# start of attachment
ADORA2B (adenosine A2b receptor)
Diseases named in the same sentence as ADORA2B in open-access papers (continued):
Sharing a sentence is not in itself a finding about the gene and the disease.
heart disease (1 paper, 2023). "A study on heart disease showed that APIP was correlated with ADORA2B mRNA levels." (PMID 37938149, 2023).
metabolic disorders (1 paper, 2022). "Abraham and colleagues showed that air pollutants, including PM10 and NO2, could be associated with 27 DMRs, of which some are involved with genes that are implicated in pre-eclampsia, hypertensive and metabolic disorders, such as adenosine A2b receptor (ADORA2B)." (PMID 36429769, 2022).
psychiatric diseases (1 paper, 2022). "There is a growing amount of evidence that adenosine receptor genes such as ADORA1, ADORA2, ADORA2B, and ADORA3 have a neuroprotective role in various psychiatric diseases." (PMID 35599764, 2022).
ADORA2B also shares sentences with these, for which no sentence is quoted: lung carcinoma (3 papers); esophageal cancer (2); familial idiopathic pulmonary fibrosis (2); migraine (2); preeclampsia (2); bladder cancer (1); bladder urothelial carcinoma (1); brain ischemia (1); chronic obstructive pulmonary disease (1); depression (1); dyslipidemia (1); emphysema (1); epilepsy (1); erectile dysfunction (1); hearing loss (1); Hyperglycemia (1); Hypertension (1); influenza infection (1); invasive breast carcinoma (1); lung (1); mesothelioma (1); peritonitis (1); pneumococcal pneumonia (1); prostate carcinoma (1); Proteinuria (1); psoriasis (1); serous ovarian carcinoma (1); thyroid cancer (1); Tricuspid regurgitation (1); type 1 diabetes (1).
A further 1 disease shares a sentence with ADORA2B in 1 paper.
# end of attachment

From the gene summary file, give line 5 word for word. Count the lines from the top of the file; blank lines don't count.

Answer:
metabolic disorders (1 paper, 2022). "Abraham and colleagues showed that air pollutants, including PM10 and NO2, could be associated with 27 DMRs, of which some are involved with genes that are implicated in pre-eclampsia, hypertensive and metabolic disorders, such as adenosine A2b receptor (ADORA2B)." (PMID 36429769, 2022).